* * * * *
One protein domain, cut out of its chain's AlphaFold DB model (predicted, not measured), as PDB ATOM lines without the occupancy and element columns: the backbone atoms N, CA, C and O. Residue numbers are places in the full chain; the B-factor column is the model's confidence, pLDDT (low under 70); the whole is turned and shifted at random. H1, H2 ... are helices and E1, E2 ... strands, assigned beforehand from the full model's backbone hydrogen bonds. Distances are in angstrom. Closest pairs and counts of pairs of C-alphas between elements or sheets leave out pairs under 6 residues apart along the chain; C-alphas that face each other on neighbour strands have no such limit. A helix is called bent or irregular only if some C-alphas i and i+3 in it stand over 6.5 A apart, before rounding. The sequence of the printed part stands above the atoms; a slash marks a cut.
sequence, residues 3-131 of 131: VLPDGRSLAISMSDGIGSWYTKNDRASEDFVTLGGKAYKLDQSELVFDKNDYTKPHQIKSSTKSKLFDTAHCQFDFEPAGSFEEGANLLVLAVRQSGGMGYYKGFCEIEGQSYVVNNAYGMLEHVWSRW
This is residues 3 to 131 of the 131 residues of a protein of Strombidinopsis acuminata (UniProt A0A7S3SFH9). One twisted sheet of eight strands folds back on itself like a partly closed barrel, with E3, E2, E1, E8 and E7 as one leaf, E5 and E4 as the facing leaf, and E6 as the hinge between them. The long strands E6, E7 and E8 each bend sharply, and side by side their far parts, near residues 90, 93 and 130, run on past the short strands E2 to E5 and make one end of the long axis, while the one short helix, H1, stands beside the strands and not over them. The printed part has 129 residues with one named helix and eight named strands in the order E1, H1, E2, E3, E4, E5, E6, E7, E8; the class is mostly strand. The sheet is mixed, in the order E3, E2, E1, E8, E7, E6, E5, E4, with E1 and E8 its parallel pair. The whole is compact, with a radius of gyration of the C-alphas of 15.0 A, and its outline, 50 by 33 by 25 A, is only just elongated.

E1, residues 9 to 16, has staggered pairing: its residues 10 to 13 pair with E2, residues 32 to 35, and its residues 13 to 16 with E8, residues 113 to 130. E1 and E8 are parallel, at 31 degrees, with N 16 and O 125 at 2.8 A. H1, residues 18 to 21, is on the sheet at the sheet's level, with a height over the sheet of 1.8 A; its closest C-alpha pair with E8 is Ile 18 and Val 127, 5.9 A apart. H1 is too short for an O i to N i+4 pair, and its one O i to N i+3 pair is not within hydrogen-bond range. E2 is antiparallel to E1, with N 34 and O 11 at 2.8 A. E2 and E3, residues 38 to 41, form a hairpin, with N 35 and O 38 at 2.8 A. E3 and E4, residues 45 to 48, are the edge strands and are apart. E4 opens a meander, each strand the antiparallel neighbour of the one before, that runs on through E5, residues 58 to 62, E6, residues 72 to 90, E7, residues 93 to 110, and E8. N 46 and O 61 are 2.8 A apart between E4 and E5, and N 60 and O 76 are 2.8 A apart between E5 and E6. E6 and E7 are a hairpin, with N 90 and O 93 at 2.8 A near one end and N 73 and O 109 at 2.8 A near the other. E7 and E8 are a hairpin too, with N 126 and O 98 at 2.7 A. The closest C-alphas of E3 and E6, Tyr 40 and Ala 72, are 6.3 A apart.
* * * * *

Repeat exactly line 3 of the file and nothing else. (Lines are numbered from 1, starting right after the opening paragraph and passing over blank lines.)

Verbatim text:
E1, residues 9 to 16, has staggered pairing: its residues 10 to 13 pair with E2, residues 32 to 35, and its residues 13 to 16 with E8, residues 113 to 130. E1 and E8 are parallel, at 31 degrees, with N 16 and O 125 at 2.8 A. H1, residues 18 to 21, is on the sheet at the sheet's level, with a height over the sheet of 1.8 A; its closest C-alpha pair with E8 is Ile 18 and Val 127, 5.9 A apart. H1 is too short for an O i to N i+4 pair, and its one O i to N i+3 pair is not within hydrogen-bond range. E2 is antiparallel to E1, with N 34 and O 11 at 2.8 A. E2 and E3, residues 38 to 41, form a hairpin, with N 35 and O 38 at 2.8 A. E3 and E4, residues 45 to 48, are the edge strands and are apart. E4 opens a meander, each strand the antiparallel neighbour of the one before, that runs on through E5, residues 58 to 62, E6, residues 72 to 90, E7, residues 93 to 110, and E8. N 46 and O 61 are 2.8 A apart between E4 and E5, and N 60 and O 76 are 2.8 A apart between E5 and E6. E6 and E7 are a hairpin, with N 90 and O 93 at 2.8 A near one end and N 73 and O 109 at 2.8 A near the other. E7 and E8 are a hairpin too, with N 126 and O 98 at 2.7 A. The closest C-alphas of E3 and E6, Tyr 40 and Ala 72, are 6.3 A apart.